This posting is a continuation of my basics series, this one deals with Understanding Grooming and Aggregation, two very important concepts which can have great impact on your environment if they are not functioning properly.
First you need to understand the different between these two concepts, at their most basic, Grooming is the method where data older then a specific period, called the retention period, is deleted. Aggregation is the method where raw data, which is collected on short intervals i.e. 5 minutes, are averaged into hourly and daily time intervals used for reporting purposes.
The Operations Database
A stored procedure, called p_PartitioningandGrooming is run by a SCOM rule on a once a day schedule. The retention settings for each data type can be set in the console under Administration > Settings > Database Grooming.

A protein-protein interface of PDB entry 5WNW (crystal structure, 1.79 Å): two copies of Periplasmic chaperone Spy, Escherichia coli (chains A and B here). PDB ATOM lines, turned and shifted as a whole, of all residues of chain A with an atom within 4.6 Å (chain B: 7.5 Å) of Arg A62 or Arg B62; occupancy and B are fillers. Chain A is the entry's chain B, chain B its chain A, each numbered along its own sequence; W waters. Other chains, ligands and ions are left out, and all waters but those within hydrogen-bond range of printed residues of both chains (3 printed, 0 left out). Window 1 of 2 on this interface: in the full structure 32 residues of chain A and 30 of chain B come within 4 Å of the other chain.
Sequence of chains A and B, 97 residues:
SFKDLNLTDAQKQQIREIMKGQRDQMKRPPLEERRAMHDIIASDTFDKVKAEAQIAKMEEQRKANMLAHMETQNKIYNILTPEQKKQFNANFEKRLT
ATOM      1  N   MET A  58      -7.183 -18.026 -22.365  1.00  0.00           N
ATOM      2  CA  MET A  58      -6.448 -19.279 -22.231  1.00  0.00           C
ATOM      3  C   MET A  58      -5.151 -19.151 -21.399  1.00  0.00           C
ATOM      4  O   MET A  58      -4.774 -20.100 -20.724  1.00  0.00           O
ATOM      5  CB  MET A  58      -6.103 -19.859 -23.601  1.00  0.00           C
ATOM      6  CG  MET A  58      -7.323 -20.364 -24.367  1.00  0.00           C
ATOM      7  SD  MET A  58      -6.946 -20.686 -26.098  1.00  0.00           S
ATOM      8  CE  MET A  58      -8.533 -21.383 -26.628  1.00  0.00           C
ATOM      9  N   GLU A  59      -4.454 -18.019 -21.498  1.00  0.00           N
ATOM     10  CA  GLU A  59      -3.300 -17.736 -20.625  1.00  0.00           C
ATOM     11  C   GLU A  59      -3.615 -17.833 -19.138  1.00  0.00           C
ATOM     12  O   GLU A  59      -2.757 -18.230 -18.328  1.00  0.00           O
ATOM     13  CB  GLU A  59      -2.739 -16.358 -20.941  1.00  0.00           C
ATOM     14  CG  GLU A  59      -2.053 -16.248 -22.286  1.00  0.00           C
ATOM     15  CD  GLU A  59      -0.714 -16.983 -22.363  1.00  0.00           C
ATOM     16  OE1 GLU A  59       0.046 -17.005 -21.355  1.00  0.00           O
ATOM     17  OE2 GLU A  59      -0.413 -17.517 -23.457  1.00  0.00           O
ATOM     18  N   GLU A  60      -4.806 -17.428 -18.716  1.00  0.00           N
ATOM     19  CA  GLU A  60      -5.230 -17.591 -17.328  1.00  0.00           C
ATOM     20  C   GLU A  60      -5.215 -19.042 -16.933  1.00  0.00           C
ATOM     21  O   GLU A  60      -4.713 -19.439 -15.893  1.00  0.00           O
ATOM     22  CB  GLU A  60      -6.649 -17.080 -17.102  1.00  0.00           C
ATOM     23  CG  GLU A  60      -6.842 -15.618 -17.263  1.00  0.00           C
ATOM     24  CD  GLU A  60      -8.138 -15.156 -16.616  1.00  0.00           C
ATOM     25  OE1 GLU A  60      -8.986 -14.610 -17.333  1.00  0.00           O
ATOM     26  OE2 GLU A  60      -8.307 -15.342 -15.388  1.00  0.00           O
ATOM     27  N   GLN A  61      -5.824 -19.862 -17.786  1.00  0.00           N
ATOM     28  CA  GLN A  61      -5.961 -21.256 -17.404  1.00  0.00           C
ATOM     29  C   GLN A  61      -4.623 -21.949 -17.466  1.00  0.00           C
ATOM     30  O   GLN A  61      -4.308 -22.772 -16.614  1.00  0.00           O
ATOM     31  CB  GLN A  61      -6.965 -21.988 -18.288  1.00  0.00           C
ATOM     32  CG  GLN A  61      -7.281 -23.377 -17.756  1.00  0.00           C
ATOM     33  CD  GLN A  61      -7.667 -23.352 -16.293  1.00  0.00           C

You can see the history of the OpsDB grooming jobs with the following SQL query:
select * from InternalJobHistory order by InternalJobHistoryId desc
A Status of 1 indicates a successful completion.
The Operations Data-warehouse
The Data Warehouse is more complex, you cannot change data retention settings from the console, they exist in a table called StandardDatasetAggregation, which contains the grooming and aggregation retention periods, intervals and other related data.
Data in the DW database moves through several tables as part of the aggregations process as the data is collected it is written to a Raw Data table, from there is will move to a Staging table where it will be aggregated and then moved to a relevant aggregated data table (Hourly / Daily) where it will be available to the reporting services.
Then once the data in these tables is older then the data retention period it will be groomed out of the database.
So why is it important for aggregation to work?
Reports use the hourly and daily data in order to generate, this means that if your aggregations are not working or slow there will be gaps in your reporting. Example below:
And there you have it. the basics behind aggregation and grooming, I hope this has been informative.